It's an age-old problem but one that manufacturers still face today - how to train your staff without causing major disruption to your business; not to mention making sure the training is worthwhile.
With over 20 years' industry experience, John Craig, founder of Halo Training, believes he has developed the solution with On Demand Training (ODT) - a modern e-learning package designed to improve training while increasing operating efficiencies.
An ODT solution is provided on CD or via the Internet and each package incorporates animation, video and audio commentary to demonstrate plant processes and equipment operating functions and procedures.
Most recently, ODT was put into practice at Wiseman Dairies' Bellshill facility.
Recognising that traditional training manuals were either not read nor sufficiently understood, Wiseman approached Halo to develop an e-learning programme to help familiarise new personnel with the Line Production System (LPS) used in the filling halls. It also wanted a reference aid for existing engineers who only used the equipment occasionally.
The first step in any scenario like this, explains Craig, is to complete a needs analysis. "We speak to the managers, but we also speak to the staff that are going to receive the training, because often their view is quite different to their manager's in terms of their needs," he says. "People are also more open about telling us things as we are from an outside organisation."
Having viewed the situation from both sides, the next step is to develop a structure for the training. In Wiseman's case, Halo split the ODT programme into several categories: overview of the dairy operation from milk procurement through to depot delivery; how to operate the LPS computer; how to fault find major components; how to access information from the database; reference documentation; and fault finding charts.
Calum Robertson, automation training engineer with Wiseman says: "The ODT programme offered an easy-to-use, engaging and visually stimulating learning environment without the need for dedicated training staff. Its modular approach was particularly appealing."
A formal trial was carried out using experienced and new engineers as test students, who were equally impressed. "Both found the content useful and learning interface intuitive," adds Robertson.
However, one of the most significant benefits of this style of training is that it is tailored to a company's needs and offers guidance in the most efficient use of the equipment, claims Craig. "The equipment manufacturers won't tell you how to use their machines in your particular factory, but we will."
It's also more than just a training package, he says. "A typical training scenario is that people are trained but then don't need to use it right away. But if you don't use information you quickly forget it, so six months down the line when something goes wrong, you can't quite remember what to do. But with ODT you have an electronic reference manual, to which you can instantly refer back to remind yourself."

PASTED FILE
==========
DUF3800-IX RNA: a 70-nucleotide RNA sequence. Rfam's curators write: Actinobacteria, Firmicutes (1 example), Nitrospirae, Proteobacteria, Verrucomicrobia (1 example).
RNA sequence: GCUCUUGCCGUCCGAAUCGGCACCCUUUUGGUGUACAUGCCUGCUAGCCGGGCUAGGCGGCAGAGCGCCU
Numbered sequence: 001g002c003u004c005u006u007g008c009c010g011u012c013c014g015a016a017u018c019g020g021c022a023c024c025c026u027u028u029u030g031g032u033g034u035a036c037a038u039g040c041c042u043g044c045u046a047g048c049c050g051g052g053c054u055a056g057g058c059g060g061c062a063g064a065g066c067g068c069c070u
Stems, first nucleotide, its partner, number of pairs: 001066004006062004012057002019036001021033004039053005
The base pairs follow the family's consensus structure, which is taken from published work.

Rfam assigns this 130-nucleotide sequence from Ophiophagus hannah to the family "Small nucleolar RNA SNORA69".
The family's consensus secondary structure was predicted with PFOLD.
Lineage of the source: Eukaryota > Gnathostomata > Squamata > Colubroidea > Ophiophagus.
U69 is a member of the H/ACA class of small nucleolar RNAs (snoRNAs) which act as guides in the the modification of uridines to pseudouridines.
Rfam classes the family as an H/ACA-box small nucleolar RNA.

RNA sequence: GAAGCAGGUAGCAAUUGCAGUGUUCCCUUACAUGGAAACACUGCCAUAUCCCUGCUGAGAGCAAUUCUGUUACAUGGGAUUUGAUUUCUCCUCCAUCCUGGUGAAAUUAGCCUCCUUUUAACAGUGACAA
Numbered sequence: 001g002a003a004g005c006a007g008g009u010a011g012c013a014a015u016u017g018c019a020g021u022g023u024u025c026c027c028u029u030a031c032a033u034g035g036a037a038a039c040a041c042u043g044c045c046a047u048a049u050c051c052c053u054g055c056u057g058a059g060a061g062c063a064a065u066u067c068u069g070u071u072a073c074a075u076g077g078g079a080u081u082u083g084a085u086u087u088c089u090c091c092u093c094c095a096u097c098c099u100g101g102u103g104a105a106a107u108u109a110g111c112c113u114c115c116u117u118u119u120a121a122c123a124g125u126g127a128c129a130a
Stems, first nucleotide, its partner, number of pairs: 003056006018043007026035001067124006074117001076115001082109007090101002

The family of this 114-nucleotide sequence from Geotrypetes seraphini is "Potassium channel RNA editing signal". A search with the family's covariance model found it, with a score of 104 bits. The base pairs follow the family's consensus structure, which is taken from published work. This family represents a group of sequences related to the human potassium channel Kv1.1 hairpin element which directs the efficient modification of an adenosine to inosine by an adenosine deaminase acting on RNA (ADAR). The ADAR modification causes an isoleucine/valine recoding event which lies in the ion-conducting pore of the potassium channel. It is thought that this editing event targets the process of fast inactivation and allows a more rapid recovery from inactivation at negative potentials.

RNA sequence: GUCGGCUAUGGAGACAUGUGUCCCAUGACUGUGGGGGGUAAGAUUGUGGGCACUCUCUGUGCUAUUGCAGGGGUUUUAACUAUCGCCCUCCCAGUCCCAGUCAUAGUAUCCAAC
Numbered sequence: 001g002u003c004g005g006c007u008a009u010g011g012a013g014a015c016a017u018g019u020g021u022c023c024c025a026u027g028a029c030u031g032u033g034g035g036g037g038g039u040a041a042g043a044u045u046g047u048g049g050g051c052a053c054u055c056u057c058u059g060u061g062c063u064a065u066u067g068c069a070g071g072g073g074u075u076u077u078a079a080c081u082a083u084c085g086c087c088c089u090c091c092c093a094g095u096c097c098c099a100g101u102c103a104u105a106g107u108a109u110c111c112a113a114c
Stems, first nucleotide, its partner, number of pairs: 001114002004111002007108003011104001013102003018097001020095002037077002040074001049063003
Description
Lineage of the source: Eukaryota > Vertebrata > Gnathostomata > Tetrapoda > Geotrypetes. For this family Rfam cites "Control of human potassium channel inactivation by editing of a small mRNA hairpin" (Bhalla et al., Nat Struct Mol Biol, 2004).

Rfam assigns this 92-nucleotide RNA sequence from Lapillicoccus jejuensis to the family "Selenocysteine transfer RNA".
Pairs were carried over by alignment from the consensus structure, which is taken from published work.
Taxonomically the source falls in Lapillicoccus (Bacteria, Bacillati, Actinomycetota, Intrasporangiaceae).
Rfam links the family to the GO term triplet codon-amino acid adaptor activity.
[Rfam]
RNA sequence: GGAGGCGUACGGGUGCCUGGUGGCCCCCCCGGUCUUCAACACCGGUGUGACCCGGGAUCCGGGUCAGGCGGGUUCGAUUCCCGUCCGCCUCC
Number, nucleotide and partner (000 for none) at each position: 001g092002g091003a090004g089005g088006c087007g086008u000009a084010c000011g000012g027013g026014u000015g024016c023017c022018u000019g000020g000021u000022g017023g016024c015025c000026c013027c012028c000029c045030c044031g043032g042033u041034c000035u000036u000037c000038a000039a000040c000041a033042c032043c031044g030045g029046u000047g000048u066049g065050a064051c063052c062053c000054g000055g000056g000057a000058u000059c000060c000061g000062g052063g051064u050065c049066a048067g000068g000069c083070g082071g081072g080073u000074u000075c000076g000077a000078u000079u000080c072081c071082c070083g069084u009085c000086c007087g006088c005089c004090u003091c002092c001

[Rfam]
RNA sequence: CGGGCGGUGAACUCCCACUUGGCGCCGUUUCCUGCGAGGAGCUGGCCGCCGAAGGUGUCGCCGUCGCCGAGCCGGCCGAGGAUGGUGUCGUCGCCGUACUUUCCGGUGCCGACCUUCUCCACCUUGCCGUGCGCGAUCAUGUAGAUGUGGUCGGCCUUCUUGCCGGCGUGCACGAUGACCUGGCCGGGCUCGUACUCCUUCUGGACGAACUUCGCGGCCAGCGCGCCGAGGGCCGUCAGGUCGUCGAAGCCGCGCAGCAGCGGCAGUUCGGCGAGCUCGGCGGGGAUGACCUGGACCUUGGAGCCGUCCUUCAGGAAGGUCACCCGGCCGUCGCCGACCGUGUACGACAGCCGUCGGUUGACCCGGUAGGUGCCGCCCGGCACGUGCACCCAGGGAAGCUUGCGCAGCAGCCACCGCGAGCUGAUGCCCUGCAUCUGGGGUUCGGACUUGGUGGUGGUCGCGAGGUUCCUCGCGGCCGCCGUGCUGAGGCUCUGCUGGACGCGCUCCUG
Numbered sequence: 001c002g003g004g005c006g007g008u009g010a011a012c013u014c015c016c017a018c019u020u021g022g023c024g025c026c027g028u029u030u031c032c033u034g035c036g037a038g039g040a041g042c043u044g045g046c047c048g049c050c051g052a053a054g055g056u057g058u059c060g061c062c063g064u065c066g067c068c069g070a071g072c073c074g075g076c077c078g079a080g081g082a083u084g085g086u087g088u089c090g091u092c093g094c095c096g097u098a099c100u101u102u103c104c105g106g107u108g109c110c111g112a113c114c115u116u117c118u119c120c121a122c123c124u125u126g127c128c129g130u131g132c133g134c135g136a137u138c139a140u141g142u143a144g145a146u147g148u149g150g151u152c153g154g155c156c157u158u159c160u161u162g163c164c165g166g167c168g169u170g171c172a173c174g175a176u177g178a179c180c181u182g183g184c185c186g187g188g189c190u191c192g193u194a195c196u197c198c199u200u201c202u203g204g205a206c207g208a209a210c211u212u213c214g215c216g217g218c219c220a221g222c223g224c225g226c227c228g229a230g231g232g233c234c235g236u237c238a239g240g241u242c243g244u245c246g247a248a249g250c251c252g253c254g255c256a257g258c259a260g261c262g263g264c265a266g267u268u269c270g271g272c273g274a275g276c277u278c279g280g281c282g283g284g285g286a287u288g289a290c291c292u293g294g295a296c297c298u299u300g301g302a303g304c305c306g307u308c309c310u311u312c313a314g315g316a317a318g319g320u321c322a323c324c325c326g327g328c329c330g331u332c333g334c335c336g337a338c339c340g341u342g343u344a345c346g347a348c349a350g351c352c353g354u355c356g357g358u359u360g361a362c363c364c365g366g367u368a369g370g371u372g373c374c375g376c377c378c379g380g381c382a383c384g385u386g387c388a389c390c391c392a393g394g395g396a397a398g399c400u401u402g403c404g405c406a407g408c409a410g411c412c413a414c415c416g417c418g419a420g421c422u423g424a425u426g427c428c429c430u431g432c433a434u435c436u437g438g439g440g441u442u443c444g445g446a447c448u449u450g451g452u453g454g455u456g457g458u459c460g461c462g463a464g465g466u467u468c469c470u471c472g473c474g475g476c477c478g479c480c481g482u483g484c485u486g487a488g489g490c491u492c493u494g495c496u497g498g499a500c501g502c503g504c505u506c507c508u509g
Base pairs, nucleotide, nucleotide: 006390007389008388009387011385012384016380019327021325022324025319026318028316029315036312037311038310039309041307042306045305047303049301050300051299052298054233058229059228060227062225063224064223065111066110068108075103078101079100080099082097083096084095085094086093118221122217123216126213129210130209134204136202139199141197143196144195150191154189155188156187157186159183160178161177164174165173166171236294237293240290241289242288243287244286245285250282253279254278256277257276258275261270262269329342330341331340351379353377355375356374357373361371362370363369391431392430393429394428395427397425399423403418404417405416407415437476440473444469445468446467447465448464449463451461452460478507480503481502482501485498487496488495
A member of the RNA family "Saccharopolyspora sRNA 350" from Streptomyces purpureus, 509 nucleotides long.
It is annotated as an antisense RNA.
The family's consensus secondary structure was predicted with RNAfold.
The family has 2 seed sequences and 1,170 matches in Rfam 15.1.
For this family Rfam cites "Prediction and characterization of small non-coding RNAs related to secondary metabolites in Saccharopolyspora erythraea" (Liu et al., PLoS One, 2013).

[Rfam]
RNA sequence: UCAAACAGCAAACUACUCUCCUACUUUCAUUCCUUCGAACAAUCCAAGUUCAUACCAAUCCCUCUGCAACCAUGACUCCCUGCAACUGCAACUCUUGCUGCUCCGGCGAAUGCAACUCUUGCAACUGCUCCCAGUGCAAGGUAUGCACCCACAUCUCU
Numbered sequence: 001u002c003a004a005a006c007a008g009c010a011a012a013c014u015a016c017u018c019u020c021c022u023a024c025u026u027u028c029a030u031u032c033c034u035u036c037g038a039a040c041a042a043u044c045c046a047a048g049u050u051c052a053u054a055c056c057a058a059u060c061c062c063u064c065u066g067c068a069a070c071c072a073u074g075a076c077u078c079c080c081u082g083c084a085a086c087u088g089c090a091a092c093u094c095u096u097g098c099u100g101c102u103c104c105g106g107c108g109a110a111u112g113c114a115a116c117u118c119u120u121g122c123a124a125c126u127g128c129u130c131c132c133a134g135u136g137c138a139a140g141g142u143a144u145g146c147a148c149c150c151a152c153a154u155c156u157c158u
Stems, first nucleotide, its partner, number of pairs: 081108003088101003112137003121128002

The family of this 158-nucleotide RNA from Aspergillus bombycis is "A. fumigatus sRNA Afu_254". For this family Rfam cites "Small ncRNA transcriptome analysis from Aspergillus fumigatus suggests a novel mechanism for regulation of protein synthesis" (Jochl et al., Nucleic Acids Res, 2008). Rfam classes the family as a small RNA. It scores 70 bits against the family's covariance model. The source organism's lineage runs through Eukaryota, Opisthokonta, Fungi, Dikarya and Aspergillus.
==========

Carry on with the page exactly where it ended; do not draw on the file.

And, says Craig, as the name suggests, it's instant - the employer doesn't have to wait for a course or for several people to all need training at once.
Long-term cost benefit
Admittedly, this sort of service doesn't come cheap. ODT will cost between £5,000 and £10,000 compared to about £500 for a standard, one-off training course.
But as Craig points out: "You get something totally different: bespoke training and a reference facility; and once you've got it, you can use the training again and again, without the need for a trainer or taking people off-site for a course." He claims that compared to the cost of traditional training methods over a 12-18 month period, ODT is highly competitive.
"However good classroom-based training is, it is always open to misinterpretation, particularly after the event when you look back at notes you've been given," says Craig. However, being mainly video-led, ODT eliminates this potential problem. "They say a picture tells a 1,000 words - well a video must be worth 1M!"
This is all very well, but how can an employer be sure his staff have not only completed the programme, but also taken on board the information? After each module there is an assessment to be completed by the employee at the company's discretion.
Having worked in the food industry for 25 years, Craig says he saw first hand the need for this style of training. "ODT is a logical, analytical way of looking at processes and training procedures. Because of this, it will always be able to help improve procedures and find things that are missing. It helps avoid what I call the 'blatantly obvious syndrome' where something is obvious to someone who has been doing it for five years, but not to a newcomer being trained."
So why is it not more widely used in the food and drink industry compared to other industries? According to Craig it's because e-learning for the food industry has to be bespoke. "You can do generic programmes on things like hygiene, which are the same across the industry, but without taking the ODT approach, it's difficult for areas like operational and maintenance procedures, because every company is different."
However, he believes several things are now coming together, which will eventually increase the demand: the technology is now available to set e-learning up in an economic way; and the motivation is there from companies, which realise they need to invest in this sort of training, particularly when staff turnover is so high. FM
For more information on Halo Training telephone 01635 201768 or visit http://www.halotraining.co.uk